Wednesday, January 17

Go Home Siri, Germans Don’t Boil Their Rooms

Our house is partially automated. We started with lights* and a couple of power outlets**, then recently began to adda few thermostats*** into the mix. That’s the extent of it. No locks, no blinds. Our automation system of choice is Apple’s HomeKit. And it’s been fun so far. And a lot more useful than I thought. “Set the living room to cozy” brings up a pre-programmed scene with dimmed lights, while “set the hall lights to brightest” is perfect if you’re looking for your keys.

Of course you can also give the lights percentages from 1 to 100. “Set the living room to 100” sets the brightness of all living room lights to their maximum. At least it used to, until we added the thermostats.

Now the same command “set the living room to 100” results in the thermostats getting cranked up all the way. Which, in our case, ends up being 86°F.

Let me take a step back. I live in Germany. We don’t do Fahrenheit. We use the (of course way more logical) Celsius scale. And my iPhone, which controls our HomeKit setup, is set to use degrees Celsius as the temperature unit.

But for whatever reason, Siri seems a bit confused. Whenever I say “set the living room to 100”, what used to be a perfect command to set the brightness, is now being misinterpreted to mean temperature. Which makes no. Sense. What. So. Ever. Especially in a country that is on the °C scale. Water boils at 100°C. But even in a °F country, you’d never set your room to 100°F.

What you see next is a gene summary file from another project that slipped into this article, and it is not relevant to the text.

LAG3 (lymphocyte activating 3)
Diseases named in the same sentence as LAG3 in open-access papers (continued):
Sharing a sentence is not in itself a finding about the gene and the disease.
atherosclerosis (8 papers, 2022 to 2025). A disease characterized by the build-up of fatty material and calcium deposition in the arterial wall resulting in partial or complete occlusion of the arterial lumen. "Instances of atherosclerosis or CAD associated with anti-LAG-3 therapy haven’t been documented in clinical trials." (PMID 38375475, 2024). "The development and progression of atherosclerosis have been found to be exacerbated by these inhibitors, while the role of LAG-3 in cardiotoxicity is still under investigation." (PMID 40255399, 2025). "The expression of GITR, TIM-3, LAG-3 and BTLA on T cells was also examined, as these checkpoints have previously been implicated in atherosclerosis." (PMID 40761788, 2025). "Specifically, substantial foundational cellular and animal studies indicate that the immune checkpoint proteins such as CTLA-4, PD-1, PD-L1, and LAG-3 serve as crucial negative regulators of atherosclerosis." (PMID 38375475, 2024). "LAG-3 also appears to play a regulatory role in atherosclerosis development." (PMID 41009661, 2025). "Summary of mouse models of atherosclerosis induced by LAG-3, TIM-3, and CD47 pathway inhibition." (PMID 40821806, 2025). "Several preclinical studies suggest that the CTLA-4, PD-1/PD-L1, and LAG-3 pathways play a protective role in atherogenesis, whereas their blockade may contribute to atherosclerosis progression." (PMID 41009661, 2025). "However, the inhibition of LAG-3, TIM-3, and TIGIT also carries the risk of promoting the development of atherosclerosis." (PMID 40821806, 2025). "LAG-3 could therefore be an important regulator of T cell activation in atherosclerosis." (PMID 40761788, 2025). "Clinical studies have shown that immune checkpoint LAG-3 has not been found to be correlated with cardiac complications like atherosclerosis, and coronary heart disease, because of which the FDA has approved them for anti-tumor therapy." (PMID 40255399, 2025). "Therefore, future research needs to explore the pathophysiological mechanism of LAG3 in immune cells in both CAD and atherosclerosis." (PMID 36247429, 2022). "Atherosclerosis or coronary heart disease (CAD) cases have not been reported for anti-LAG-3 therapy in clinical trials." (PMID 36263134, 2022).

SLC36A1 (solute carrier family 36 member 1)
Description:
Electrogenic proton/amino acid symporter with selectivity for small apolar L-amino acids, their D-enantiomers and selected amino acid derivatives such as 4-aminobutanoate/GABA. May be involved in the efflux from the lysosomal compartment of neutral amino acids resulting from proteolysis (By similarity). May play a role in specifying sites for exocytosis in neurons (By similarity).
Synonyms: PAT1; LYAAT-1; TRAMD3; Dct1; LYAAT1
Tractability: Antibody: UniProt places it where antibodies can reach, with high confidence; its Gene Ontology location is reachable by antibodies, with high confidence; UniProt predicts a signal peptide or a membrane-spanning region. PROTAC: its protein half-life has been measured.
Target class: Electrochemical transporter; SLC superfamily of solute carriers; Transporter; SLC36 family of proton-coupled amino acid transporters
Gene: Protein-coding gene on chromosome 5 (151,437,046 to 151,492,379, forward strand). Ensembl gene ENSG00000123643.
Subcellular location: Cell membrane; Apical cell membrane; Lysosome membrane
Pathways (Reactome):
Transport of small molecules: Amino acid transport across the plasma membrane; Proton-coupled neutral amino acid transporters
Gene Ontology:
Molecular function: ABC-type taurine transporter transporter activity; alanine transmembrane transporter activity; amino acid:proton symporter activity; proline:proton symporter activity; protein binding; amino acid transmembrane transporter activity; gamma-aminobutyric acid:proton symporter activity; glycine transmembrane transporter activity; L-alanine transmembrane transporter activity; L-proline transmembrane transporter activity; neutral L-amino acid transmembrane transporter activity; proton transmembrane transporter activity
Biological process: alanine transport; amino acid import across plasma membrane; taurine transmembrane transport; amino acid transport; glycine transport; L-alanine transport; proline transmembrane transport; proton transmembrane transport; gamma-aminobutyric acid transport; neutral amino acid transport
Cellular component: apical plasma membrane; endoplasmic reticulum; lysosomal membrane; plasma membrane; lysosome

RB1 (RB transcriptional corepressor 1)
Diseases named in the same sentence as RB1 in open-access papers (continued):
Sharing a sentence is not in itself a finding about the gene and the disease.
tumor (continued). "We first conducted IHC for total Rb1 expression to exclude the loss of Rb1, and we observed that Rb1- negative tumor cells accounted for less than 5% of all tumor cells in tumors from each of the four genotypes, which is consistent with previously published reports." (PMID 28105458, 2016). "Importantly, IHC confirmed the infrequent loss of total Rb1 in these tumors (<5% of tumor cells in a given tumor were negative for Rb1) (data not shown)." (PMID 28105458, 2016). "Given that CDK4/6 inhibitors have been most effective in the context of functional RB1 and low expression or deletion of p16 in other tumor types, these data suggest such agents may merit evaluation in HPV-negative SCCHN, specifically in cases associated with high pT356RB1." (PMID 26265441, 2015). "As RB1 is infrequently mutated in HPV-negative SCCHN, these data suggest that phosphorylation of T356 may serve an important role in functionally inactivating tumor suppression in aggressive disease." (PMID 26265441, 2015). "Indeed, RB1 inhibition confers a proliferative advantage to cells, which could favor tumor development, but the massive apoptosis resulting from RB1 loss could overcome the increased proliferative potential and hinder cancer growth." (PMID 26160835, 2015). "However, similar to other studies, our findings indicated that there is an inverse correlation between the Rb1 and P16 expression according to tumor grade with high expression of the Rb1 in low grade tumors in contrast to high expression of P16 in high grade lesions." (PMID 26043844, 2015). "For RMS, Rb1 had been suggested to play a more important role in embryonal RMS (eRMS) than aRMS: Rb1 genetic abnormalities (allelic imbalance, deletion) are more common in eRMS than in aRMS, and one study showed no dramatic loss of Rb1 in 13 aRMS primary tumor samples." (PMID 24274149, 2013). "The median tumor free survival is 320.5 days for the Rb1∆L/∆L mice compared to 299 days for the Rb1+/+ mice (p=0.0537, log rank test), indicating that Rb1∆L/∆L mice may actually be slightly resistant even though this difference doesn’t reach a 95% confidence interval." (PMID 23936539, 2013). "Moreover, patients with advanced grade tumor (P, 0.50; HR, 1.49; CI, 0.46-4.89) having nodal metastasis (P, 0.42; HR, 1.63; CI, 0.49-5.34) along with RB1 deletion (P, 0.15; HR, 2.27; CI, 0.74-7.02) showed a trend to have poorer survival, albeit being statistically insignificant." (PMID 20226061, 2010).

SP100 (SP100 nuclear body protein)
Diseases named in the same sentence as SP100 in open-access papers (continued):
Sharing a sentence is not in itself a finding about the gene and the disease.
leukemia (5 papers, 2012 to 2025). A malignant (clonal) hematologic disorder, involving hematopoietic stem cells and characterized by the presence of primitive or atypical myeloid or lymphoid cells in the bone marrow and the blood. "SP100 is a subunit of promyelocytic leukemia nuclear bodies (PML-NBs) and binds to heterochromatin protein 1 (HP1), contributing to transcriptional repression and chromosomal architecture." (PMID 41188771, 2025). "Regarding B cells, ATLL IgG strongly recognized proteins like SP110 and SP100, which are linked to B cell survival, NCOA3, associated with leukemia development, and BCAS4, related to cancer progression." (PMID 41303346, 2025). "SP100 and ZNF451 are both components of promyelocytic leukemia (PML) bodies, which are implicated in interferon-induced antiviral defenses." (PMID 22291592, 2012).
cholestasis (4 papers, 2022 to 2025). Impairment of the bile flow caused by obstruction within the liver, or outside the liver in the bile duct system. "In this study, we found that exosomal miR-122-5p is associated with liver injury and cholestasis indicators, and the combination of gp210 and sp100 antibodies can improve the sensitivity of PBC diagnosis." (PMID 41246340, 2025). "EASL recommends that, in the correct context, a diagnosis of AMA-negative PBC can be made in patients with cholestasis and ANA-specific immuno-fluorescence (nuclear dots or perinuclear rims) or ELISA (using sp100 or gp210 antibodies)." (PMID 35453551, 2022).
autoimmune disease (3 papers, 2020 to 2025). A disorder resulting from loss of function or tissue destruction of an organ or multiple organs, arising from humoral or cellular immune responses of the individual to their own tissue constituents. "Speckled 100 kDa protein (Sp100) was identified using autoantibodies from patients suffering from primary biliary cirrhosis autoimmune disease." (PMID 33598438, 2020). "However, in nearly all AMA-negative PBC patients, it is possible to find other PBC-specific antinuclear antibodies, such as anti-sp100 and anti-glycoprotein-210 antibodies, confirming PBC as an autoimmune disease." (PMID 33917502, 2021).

I can only assume that Siri thinks I’m referring to Fahrenheit and tries to set the thermostats accordingly. Which it can’t because room temperatures with our thermostats are limited to 30°C (possibly that’s even a HomeKit limit), which is equivalent to the 86°F from above.

Here’s your solution, Apple: room temperatures range from 17 to 25 degrees Celsius, or about 65 to 75 degrees Fahrenheit. 100 as a temperature for a room is nonsensical in any of the two scales. First, obey the system’s temperature scale setting. Second, apply a bit of logic and define a range within which temperatures make sense.

Of course, this can all be avoided by adding “lights” or “temperature” to your commands. “Set the living room lights to 100” will yield the expected result. But then, why on earth, Apple, did you allow me to train myself to omit the word “lights” when we didn’t have the thermostats yet?!

* Philips Hue
** Elgato Eve Energy
*** Elgato Eve Thermo (2017 model)